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B. K. Cornes, E. Tai, W. Tay, X. SIM, M. Seielstad, J. Wang, P. Mitchell, E. L. Lamoureux, S. Saw, T. Y. Wong; Genome-Wide Association Study (GWAS) of Age-Related Macular Degeneration (AMD) in Asian Malays: The Singapore Malay Eye Study (SiMES). Invest. Ophthalmol. Vis. Sci. 2010;51(13):1272.
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© ARVO (1962-2015); The Authors (2016-present)
Aim: To understand the role of known common genetic variants associated with AMD in an urban Malay population.
We conducted a population-based case-control GWAS of AMD in Singaporean Malay participants aged between 40-80 years from a well characterised population-based study: the Singapore Malay Eye Study (SiMES). Early and late AMD signs were graded from retinal photographs using the Wisconsin grading system.
Of the 3280 participants who were examined (78.7%), 3265 had photographs of sufficient quality for grading of AMD signs; of these, 3072 also had DNA available and were genotyped using the Illumina Human610-Quad BeadChips. 530 samples were excluded due to high missingness, excess heterozygosity, cryptic relatedness, discordant ethnicity or gender discrepancy, leaving a total of 140 AMD cases (123 early, 17 late) and 2390 controls. No association reaching genome-wide significance (p<5x10-8) was found. However, several SNPs showed suggestive associations (p-values between 5x10-8 and 5x10-4). Of the known SNPs associated with AMD, rs680638 on chromosome 1 (near HMCN1) (p=3.67x10-2; additive OR: 0.75 [95%CI: 0.58-0.98] for risk allele T) and rs10490924 on chromosome 10 (upstream of genes LOC387715 and HTRA1) (p=1.48x10-2; additive OR: 1.36 [95%CI: 1.06-1.74] for risk allele T) were associated with AMD in this Malay sample. Direction of association was different for rs680638 but the same for rs10490924 to prior studies. rs547154, on chromosome 6 (near C2), showed a borderline association (p=8.08x10-2; additive OR: 0.69 [95%CI: 0.45-1.05] for risk allele T) in the same direction to previous findings.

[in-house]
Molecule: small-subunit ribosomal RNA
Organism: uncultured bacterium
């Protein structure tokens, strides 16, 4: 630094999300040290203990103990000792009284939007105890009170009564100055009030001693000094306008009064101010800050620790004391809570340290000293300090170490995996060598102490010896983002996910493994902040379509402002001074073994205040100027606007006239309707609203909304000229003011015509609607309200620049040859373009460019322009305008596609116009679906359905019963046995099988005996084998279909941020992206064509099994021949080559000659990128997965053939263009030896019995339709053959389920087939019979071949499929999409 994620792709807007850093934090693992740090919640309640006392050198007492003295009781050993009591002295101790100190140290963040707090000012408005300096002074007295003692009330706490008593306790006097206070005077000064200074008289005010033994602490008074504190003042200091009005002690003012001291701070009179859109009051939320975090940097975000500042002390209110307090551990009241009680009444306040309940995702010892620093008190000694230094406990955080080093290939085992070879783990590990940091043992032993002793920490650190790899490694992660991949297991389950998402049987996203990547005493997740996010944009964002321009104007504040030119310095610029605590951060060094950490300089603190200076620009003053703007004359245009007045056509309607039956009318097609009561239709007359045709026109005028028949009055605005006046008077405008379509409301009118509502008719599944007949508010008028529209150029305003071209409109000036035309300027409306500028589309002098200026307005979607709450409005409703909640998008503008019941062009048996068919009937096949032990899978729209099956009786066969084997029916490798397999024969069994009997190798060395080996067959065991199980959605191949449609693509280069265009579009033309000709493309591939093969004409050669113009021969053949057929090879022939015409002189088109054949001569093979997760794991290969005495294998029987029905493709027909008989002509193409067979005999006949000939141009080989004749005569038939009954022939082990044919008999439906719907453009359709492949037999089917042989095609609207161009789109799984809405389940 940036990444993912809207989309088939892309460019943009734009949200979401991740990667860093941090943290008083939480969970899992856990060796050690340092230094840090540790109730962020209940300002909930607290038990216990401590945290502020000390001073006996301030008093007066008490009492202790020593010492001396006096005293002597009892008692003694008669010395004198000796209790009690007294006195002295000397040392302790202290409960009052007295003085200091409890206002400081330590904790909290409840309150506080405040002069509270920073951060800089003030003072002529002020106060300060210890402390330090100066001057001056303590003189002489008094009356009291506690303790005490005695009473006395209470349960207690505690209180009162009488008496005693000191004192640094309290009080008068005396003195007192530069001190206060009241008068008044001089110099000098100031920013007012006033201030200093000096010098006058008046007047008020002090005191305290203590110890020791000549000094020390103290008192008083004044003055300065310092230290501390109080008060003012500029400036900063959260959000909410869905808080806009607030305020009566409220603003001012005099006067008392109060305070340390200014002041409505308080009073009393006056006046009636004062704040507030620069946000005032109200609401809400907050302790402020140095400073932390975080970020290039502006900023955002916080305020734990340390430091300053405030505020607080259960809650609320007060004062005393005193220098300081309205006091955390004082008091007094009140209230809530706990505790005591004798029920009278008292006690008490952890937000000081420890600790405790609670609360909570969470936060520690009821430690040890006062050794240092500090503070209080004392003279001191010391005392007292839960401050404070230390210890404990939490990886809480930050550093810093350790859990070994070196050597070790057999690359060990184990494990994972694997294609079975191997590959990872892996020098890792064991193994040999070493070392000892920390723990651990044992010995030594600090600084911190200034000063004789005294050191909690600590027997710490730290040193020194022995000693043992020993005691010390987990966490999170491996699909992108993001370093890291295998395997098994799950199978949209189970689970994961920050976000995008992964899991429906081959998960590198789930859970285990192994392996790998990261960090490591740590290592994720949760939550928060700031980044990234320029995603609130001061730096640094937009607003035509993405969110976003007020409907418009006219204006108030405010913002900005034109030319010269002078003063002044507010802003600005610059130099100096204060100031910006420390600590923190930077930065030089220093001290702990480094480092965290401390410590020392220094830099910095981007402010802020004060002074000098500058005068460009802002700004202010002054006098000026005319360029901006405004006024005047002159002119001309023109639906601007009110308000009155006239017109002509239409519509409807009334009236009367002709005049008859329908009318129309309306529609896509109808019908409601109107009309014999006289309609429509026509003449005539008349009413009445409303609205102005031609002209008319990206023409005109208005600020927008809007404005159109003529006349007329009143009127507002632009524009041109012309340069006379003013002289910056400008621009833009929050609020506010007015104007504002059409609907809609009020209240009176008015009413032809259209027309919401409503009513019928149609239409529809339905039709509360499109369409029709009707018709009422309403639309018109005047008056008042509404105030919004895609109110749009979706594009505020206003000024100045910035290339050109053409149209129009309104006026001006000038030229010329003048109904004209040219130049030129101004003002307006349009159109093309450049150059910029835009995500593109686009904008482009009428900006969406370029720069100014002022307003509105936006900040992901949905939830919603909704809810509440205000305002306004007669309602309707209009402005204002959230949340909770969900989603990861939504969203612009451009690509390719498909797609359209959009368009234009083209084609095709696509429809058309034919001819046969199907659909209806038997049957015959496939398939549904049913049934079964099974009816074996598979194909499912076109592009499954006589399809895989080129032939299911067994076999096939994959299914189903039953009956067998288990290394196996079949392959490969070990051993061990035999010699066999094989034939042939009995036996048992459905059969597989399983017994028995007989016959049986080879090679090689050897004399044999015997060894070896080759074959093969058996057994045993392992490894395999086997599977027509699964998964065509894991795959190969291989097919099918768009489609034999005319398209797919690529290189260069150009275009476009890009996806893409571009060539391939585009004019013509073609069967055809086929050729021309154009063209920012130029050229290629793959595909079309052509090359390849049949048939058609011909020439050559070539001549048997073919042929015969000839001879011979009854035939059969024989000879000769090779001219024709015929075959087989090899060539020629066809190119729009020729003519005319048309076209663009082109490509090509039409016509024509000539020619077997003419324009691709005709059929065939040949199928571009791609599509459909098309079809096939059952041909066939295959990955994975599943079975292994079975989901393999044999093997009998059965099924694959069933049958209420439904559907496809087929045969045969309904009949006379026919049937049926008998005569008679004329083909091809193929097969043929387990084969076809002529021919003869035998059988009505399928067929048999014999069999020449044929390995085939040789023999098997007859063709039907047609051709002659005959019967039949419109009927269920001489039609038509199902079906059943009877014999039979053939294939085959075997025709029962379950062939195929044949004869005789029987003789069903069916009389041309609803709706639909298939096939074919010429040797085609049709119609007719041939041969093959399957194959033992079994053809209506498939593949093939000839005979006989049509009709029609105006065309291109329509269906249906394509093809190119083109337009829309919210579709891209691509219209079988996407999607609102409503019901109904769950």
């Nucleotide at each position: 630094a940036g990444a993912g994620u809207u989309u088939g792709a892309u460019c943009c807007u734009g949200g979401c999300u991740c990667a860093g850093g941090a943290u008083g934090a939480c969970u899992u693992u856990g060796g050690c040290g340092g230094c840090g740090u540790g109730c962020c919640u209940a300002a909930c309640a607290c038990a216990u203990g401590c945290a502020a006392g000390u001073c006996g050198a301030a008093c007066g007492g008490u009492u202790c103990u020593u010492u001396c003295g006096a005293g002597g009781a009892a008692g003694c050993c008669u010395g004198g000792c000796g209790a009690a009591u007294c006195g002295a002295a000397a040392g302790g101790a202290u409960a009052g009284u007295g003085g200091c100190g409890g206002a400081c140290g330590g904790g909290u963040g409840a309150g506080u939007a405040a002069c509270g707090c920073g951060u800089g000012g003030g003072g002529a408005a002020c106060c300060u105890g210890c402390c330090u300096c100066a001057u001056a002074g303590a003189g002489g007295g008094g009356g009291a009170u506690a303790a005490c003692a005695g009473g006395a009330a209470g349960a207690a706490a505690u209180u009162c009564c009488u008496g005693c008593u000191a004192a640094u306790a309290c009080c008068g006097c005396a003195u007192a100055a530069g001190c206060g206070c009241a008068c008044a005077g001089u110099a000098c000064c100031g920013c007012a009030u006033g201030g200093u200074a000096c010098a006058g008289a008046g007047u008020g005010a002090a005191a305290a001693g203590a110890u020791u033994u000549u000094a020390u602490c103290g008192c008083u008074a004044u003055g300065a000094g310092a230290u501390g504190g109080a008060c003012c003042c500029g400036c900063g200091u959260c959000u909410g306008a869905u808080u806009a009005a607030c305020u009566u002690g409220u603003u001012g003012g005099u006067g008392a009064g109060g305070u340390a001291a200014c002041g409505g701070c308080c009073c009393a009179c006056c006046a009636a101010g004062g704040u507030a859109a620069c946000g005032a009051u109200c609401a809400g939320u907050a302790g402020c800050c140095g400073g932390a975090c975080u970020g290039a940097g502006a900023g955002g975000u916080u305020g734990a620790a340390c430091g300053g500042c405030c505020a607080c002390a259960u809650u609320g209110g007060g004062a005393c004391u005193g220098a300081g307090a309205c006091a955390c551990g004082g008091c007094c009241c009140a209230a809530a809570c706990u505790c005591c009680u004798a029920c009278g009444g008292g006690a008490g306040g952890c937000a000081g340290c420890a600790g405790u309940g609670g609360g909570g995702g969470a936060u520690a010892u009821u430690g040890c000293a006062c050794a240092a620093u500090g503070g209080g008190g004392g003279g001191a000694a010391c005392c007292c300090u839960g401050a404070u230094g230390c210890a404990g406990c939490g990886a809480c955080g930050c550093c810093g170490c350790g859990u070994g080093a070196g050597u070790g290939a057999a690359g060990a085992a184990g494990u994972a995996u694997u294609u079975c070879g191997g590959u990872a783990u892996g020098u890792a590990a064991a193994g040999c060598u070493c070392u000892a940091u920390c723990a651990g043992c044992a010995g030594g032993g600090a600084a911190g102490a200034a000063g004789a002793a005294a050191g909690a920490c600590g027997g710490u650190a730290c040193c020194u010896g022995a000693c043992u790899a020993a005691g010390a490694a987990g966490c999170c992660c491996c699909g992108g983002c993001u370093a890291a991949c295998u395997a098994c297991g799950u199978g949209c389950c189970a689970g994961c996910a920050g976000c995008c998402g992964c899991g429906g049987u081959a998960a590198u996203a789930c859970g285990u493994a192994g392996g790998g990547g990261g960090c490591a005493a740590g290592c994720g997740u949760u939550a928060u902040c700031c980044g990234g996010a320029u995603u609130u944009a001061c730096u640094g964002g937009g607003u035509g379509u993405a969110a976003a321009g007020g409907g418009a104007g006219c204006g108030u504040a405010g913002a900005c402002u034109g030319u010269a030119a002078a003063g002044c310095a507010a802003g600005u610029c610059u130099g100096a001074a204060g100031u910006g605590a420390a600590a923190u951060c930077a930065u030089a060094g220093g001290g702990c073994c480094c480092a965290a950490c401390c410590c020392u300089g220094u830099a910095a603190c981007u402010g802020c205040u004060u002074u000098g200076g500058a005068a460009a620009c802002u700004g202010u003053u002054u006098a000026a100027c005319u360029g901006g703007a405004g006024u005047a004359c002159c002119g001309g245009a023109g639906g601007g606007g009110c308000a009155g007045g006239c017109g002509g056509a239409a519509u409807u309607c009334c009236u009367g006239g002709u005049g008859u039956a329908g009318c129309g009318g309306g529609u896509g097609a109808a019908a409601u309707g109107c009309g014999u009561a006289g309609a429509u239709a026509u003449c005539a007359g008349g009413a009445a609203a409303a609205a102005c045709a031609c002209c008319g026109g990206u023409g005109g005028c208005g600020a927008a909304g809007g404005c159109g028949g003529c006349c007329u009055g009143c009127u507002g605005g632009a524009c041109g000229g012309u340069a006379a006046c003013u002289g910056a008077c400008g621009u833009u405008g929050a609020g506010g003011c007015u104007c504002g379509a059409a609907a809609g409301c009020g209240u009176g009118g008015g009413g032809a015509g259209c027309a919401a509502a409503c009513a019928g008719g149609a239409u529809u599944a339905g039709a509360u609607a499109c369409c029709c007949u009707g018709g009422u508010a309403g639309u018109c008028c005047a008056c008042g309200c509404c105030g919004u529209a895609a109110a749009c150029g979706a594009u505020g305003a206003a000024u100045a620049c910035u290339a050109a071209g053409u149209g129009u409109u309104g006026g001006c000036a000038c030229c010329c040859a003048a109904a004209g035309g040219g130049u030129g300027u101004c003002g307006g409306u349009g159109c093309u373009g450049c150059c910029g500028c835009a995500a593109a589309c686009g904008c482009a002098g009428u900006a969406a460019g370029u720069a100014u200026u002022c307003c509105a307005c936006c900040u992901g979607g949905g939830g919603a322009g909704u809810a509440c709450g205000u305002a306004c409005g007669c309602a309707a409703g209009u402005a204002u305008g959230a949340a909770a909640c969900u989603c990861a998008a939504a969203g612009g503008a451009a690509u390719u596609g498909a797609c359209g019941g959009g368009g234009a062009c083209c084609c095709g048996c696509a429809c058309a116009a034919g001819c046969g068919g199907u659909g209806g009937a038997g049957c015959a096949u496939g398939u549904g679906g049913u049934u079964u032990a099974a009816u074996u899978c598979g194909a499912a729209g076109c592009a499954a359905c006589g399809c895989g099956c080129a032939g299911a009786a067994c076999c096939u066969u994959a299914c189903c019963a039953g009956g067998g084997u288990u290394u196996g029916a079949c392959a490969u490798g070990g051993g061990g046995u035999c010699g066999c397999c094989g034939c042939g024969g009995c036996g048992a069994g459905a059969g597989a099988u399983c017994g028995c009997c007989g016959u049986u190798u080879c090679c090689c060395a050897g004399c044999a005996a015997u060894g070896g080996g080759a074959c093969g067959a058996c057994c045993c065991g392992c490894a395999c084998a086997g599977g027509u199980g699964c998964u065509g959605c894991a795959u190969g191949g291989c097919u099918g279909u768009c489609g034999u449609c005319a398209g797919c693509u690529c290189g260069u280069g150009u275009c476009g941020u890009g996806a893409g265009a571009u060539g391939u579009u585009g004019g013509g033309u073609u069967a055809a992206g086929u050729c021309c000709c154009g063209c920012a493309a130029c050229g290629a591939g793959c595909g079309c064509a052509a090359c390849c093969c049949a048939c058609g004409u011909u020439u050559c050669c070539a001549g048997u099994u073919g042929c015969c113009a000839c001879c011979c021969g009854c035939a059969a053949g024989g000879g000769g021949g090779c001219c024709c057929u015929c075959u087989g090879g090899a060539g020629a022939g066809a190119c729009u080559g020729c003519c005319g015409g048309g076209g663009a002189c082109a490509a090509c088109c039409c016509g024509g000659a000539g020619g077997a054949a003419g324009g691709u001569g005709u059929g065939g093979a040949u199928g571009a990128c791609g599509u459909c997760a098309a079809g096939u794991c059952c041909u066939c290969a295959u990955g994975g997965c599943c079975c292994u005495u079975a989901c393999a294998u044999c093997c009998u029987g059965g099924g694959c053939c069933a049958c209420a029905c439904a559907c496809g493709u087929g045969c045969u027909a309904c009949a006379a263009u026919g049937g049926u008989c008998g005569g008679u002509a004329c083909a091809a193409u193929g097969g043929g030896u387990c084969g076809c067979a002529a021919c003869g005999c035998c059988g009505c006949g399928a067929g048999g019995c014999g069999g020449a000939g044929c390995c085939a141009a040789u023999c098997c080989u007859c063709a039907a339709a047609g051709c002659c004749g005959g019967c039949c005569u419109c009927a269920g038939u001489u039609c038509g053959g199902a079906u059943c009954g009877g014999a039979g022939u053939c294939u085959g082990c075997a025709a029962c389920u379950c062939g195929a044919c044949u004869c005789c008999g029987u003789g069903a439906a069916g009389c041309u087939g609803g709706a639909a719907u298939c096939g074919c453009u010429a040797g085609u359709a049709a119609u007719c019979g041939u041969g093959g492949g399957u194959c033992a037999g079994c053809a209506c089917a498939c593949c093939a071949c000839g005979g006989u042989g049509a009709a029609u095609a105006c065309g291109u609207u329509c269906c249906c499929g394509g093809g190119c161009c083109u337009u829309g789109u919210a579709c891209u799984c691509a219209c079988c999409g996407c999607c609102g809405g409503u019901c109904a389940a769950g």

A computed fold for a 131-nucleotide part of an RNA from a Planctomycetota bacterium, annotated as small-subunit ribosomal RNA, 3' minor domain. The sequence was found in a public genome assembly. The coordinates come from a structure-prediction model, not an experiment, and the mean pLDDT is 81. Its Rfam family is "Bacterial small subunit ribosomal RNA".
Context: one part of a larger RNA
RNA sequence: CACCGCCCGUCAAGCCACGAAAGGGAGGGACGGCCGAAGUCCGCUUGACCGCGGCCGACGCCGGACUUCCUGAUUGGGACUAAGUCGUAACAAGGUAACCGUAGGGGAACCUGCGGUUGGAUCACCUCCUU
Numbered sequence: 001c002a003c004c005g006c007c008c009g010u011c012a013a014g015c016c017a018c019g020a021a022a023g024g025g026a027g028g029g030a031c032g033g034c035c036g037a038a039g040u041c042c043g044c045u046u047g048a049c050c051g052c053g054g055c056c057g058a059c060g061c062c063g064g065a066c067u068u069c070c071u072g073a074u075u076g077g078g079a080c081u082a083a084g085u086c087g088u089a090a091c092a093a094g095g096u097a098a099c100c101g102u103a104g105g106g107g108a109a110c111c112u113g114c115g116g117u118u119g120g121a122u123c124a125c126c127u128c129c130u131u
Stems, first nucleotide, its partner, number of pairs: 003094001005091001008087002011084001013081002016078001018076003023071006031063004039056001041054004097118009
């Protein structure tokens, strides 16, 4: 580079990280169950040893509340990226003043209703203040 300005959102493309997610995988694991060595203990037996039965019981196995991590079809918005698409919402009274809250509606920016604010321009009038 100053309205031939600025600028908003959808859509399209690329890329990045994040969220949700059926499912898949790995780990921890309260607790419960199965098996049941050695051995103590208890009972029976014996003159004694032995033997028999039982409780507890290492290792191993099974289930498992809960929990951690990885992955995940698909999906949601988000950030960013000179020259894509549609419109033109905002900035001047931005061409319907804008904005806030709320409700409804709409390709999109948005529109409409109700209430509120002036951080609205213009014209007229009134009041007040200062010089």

In this population, we replicated associations of some previously implicated AMD SNPs, particularly those identified in Chinese and Japanese. Our findings suggest that some genetic associations to AMD are ethnicity-specific. Alternatively, failure to find significant associations may be due to insufficient power, particularly with the low number of AMD cases. Observed regions of suggestive associations are of interest for future replication studies.
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